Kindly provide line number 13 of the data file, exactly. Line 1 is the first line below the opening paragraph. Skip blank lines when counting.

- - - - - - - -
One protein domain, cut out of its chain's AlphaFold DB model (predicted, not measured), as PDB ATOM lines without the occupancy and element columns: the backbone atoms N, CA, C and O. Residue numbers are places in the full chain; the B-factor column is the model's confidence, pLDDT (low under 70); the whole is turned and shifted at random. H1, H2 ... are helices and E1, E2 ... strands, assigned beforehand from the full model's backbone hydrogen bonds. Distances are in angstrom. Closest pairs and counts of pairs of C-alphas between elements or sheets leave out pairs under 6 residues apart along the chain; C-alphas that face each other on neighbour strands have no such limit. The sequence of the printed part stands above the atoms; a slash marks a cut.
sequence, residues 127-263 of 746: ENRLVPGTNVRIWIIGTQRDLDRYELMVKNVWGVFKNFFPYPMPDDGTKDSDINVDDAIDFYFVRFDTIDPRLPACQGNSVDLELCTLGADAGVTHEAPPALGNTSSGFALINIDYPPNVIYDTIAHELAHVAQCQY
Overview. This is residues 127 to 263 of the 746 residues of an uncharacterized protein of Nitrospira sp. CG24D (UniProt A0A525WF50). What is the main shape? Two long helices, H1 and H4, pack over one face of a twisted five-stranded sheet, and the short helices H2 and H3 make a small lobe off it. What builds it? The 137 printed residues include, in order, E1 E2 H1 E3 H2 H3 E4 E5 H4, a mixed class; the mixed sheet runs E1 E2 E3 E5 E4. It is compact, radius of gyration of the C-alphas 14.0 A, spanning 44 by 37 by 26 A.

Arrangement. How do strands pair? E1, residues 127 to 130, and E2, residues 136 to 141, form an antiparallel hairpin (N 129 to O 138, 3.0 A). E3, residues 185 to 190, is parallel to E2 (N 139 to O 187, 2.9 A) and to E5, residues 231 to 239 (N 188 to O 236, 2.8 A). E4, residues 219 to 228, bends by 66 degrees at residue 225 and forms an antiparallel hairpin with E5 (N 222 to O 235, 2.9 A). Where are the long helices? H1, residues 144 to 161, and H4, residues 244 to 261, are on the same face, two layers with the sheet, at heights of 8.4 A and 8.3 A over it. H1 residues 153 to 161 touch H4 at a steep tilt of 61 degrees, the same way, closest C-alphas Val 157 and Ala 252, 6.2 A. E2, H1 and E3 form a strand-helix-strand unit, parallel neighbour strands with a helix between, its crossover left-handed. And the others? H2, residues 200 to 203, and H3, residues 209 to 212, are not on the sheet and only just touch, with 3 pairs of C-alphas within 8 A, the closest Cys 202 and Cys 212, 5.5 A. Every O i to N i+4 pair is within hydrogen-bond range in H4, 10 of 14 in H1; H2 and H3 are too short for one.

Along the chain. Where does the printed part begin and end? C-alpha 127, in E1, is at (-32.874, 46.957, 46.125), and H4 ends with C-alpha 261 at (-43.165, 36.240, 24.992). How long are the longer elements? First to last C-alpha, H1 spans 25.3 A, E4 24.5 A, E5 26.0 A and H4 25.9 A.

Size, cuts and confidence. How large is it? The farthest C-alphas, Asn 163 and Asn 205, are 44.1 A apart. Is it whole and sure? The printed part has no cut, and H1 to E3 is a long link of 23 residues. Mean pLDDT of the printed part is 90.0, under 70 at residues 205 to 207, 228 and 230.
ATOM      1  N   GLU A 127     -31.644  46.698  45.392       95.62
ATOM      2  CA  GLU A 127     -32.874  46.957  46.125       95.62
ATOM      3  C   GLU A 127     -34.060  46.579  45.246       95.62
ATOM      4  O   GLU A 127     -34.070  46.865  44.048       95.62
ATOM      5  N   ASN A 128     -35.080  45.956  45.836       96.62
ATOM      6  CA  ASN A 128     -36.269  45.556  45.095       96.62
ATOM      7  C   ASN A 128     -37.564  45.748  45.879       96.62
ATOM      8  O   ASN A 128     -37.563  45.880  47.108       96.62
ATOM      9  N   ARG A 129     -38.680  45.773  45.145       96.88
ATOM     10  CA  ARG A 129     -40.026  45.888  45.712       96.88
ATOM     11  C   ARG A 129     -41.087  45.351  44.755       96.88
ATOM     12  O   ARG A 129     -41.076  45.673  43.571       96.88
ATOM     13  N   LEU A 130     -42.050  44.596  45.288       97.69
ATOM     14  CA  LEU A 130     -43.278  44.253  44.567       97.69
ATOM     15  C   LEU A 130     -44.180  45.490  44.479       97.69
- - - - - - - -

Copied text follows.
ATOM      8  O   ASN A 128     -37.563  45.880  47.108       96.62